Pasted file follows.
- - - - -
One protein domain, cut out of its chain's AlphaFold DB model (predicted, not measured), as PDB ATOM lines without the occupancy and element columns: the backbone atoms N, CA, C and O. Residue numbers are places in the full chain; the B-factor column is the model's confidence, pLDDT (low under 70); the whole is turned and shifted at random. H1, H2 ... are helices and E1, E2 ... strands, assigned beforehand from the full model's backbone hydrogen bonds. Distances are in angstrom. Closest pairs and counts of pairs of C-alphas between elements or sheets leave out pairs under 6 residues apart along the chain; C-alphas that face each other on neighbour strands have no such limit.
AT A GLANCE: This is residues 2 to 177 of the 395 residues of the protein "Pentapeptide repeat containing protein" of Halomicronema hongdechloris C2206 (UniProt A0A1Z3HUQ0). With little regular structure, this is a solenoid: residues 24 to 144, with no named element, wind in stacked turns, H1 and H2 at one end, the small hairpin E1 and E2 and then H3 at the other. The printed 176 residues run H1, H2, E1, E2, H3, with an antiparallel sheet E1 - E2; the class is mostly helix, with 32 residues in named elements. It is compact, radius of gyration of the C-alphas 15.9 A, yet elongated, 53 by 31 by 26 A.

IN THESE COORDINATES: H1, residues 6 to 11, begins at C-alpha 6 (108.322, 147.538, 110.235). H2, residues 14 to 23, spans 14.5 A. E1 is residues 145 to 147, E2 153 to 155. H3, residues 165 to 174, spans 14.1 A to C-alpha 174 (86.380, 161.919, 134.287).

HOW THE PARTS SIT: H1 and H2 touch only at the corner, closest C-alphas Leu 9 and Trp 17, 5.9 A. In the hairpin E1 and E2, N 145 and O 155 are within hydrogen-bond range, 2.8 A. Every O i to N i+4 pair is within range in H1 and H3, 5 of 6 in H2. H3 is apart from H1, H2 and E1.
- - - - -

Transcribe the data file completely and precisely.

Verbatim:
One protein domain, cut out of its chain's AlphaFold DB model (predicted, not measured), as PDB ATOM lines without the occupancy and element columns: the backbone atoms N, CA, C and O. Residue numbers are places in the full chain; the B-factor column is the model's confidence, pLDDT (low under 70); the whole is turned and shifted at random. H1, H2 ... are helices and E1, E2 ... strands, assigned beforehand from the full model's backbone hydrogen bonds. Distances are in angstrom. Closest pairs and counts of pairs of C-alphas between elements or sheets leave out pairs under 6 residues apart along the chain; C-alphas that face each other on neighbour strands have no such limit.
AT A GLANCE: This is residues 2 to 177 of the 395 residues of the protein "Pentapeptide repeat containing protein" of Halomicronema hongdechloris C2206 (UniProt A0A1Z3HUQ0). With little regular structure, this is a solenoid: residues 24 to 144, with no named element, wind in stacked turns, H1 and H2 at one end, the small hairpin E1 and E2 and then H3 at the other. The printed 176 residues run H1, H2, E1, E2, H3, with an antiparallel sheet E1 - E2; the class is mostly helix, with 32 residues in named elements. It is compact, radius of gyration of the C-alphas 15.9 A, yet elongated, 53 by 31 by 26 A.

IN THESE COORDINATES: H1, residues 6 to 11, begins at C-alpha 6 (108.322, 147.538, 110.235). H2, residues 14 to 23, spans 14.5 A. E1 is residues 145 to 147, E2 153 to 155. H3, residues 165 to 174, spans 14.1 A to C-alpha 174 (86.380, 161.919, 134.287).

HOW THE PARTS SIT: H1 and H2 touch only at the corner, closest C-alphas Leu 9 and Trp 17, 5.9 A. In the hairpin E1 and E2, N 145 and O 155 are within hydrogen-bond range, 2.8 A. Every O i to N i+4 pair is within range in H1 and H3, 5 of 6 in H2. H3 is apart from H1, H2 and E1.